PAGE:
The Doctor plugged the gas nozzles and covered the camera to attract Spencer. Attacking his attacker with the device he’d found, the Doctor fled to the kiosk where Sam and Jamie introduced him to Inspector Crossland, to whom they told their story. Sam persuaded Jamie to leave the closed kiosk and help her search the hangar, where they found prewritten postcards for passengers’ parents. The Doctor predicted the dubious Commandant would never believe Chameleon Tours was kidnapping young people en mass and the stories of his adventures wouldn’t be convincing. Nevertheless, he demonstrated the penlike weapon he’d found, asking Meadows to hold out a cup of tea, which froze; fell to the floor; and shattered. Meadows fled and plotted the Doctor’s murder with Spencer. Sam and Jamie brought the postcard’s they’d found to the Doctor, prompting Inspector Crossland to persuade the Commandant to give the trio twelve hours to poke around the airport. The Doctor began learning about Chameleon Tours operations before taking Sam and Jamie to search the office at their kiosk. Meadows returned to place a device on the Doctor’s back. At the hangar, the searchers found a hidden room containing equipment for creatures unused to Earth’s atmosphere and monitors for other parts of the airport, including the first aid post. On their way to investigate, Spencer attacked, using the device on the Doctor’s back, which Jamie removed. Crossland kept Blade and stewardess Ann occupied during the search and was invited aboard the plane, which took off. His hosts let him to watch all the passengers vanish.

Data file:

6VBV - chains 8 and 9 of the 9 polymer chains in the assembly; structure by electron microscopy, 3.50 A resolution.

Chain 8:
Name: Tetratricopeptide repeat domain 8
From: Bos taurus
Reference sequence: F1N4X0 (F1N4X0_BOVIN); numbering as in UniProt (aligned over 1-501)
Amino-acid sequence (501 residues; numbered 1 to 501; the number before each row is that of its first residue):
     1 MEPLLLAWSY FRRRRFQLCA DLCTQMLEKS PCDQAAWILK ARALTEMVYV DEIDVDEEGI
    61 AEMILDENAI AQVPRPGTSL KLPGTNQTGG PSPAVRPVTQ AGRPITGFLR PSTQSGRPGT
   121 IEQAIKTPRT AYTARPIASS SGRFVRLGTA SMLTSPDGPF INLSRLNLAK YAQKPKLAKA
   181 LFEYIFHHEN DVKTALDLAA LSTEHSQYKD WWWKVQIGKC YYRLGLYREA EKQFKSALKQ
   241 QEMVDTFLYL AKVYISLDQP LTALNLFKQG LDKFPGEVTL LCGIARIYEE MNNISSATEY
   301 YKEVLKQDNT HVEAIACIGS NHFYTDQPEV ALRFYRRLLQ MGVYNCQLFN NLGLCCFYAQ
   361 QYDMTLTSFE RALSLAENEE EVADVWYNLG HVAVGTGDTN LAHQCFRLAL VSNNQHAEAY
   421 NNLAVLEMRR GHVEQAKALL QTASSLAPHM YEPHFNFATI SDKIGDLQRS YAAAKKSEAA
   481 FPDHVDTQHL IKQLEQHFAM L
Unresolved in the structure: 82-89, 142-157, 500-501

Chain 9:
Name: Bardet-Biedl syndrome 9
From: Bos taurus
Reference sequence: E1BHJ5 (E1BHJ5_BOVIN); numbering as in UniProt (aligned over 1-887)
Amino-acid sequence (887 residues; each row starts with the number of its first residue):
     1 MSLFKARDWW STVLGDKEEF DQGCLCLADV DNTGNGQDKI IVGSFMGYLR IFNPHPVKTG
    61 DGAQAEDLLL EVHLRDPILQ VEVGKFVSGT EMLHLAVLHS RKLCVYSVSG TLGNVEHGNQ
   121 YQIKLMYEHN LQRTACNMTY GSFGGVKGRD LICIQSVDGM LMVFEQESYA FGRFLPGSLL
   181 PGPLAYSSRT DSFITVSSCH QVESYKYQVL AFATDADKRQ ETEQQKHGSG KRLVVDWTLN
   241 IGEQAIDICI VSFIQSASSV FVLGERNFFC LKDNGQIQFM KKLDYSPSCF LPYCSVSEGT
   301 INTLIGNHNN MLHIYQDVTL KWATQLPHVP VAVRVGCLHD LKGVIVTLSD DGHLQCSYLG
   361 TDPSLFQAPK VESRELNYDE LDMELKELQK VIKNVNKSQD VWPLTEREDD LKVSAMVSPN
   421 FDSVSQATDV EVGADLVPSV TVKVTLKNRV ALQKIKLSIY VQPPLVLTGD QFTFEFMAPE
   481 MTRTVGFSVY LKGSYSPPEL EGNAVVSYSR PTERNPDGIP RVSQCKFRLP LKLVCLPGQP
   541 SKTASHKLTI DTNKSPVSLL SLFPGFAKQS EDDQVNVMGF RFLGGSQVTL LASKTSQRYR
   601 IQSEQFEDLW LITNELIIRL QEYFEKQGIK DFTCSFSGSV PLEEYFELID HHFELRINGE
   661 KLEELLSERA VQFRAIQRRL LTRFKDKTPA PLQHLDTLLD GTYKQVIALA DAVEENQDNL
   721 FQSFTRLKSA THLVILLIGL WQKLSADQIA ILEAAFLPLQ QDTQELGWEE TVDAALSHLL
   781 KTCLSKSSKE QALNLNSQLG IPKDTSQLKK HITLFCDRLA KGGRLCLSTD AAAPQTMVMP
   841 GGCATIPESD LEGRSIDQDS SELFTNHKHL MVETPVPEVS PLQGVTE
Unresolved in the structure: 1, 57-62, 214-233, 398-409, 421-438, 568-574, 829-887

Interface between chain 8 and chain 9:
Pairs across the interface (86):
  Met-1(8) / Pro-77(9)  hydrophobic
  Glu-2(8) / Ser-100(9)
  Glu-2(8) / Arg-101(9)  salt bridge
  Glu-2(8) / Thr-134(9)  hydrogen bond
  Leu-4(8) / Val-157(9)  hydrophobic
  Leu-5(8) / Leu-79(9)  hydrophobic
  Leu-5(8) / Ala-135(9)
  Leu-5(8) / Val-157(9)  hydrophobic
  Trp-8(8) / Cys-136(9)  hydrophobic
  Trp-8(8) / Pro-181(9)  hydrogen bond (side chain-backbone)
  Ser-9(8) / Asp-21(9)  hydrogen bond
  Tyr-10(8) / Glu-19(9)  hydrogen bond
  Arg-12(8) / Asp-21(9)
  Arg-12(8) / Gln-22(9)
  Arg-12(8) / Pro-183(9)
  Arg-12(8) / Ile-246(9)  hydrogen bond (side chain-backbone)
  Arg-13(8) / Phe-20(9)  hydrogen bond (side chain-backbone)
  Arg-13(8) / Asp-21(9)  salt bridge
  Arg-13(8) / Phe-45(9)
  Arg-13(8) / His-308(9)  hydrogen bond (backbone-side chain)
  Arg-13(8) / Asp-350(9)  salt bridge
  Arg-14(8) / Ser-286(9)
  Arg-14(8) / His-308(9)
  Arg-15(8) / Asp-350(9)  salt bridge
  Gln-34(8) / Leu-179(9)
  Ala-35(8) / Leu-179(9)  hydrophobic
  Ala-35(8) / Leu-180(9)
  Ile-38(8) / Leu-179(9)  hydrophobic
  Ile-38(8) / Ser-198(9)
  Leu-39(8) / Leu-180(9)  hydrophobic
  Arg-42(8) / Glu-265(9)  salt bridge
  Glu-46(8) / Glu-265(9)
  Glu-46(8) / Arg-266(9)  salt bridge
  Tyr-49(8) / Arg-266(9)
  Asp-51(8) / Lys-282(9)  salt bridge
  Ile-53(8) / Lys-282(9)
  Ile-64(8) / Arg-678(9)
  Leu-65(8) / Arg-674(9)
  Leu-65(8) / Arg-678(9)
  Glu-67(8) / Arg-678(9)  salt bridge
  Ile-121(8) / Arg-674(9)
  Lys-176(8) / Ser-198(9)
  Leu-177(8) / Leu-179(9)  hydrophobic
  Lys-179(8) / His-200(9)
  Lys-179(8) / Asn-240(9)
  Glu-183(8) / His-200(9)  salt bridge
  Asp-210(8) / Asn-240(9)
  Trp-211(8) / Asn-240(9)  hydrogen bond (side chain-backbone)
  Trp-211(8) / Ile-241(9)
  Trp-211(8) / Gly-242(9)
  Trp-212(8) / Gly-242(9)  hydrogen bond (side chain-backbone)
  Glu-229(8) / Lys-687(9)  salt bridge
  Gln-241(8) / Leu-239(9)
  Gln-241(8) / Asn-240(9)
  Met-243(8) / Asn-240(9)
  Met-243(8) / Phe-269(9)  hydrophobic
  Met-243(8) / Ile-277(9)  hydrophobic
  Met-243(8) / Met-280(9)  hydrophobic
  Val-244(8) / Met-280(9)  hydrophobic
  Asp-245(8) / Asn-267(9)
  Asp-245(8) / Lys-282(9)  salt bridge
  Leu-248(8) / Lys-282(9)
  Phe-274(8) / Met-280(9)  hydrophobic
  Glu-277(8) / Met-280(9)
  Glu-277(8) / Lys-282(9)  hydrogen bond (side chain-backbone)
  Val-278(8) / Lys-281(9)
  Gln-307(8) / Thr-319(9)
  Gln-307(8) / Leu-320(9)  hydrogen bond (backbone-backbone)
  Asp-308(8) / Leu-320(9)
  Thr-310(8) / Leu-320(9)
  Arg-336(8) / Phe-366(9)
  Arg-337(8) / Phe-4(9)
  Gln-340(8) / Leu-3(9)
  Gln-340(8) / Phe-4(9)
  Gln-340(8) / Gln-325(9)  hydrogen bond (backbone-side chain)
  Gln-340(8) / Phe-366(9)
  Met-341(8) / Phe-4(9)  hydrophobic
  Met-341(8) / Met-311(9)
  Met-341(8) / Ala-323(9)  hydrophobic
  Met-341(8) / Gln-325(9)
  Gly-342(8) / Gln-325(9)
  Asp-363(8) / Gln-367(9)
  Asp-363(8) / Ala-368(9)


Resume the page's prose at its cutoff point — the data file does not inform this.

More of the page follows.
Sam and Jamie disarmed Spencer, who arrived with a gun, but he used a pen weapon to incapacitate them and the Doctor . Laying them in a row, he set up a laser to cut a across the floor and them before leaving. In the air, Blade reported he had “an original” and would soon arrive. At Gatwick Airport’t first aid post, Nurse Pinto transferred Jenkins to a raw steak chameleon. In the deathtrap, the captives moved enough to retrieve a mirror that reflected the beam and destroyed the laser, from Sam’s purse. Once they could move, the Doctor sent Sam to watch the Chameleon Tours kiosk. Jenkins’ double was acclimating to being Jenkins as the Doctor arrived at the first aid post with Jamie acting as a injured party. The Doctor explained his patient suffered from a rare, tropical disease and required rest. He suggested the boy rest in he x-ray room. Nurse Pinto objected, explaining a patient had an appointment for an x-ray. Back at air traffic control, the Doctor leaned Inspector Crossland was missing while the Commandant’s assistant, Jean, learned Chameleon Tours passengers never arrived at their destinations. The Commandant arranged to have the next Chameleon flight followed by the Royal Air Force. Jamie leaned Sam had bought a ticket to Rome on the next Chameleon flight and took her ticket while kissing her. To help the Doctor investigate the first aid post, Jean swooned to that Nurse Pinto was summoned to air traffic control. The Doctor explored the x-ray room, finding black and white arm bands he retrieved as a panel behind which the real Nurse Pinto was concealed slid aside and back into place. As the Chameleon flight boarded, Sam realized Jamie used her ticket. In flight, Captain Blade realized an extra passenger was aboard and a fighter was pursuing them. He attacked the fighter with a light beam and caused it to crash. Then, the Chameleon flight stood still on radar and the Commandant believed it was crashing, but the Doctor disagreed. The plane had, in fact, transformed into a rocket and ascended into space.